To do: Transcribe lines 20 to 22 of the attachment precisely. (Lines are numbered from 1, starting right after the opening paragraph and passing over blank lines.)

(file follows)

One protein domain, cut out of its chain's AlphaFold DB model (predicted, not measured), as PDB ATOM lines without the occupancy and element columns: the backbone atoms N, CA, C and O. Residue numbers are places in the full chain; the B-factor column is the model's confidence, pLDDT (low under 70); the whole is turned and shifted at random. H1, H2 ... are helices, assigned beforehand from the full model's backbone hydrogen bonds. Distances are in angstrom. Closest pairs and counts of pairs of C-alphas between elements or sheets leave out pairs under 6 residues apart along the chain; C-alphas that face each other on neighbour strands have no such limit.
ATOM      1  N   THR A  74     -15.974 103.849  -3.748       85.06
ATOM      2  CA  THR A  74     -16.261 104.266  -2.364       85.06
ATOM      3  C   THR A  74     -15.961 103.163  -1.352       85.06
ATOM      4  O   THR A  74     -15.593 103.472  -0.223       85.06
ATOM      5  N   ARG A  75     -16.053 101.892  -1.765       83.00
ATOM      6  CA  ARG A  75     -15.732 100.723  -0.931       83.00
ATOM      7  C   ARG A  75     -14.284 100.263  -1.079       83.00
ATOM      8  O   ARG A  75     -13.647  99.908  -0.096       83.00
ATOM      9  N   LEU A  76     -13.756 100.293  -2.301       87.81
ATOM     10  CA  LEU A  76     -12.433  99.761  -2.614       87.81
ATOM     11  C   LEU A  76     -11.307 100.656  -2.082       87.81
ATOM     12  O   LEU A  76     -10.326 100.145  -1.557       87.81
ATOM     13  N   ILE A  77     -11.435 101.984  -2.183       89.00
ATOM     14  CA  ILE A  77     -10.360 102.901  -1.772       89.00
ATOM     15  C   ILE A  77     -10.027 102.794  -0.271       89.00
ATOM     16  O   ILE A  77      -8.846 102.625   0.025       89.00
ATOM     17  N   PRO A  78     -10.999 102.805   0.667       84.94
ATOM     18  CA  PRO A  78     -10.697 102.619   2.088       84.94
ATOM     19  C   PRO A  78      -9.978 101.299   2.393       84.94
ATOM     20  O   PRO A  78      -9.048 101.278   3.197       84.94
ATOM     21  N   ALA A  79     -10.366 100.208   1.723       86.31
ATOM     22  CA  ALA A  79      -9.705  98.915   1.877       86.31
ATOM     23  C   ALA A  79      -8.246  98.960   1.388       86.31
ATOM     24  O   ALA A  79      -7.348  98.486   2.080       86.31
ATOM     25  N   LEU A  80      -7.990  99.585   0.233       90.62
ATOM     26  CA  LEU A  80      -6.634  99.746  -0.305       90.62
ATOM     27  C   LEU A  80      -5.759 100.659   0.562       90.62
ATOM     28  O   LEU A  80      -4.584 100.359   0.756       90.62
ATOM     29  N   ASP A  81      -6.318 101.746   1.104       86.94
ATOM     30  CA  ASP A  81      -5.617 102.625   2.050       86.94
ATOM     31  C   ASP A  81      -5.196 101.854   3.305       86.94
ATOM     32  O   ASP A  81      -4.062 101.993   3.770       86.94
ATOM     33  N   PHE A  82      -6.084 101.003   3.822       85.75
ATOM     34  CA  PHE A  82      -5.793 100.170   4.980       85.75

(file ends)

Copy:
ATOM     20  O   PRO A  78      -9.048 101.278   3.197       84.94
ATOM     21  N   ALA A  79     -10.366 100.208   1.723       86.31
ATOM     22  CA  ALA A  79      -9.705  98.915   1.877       86.31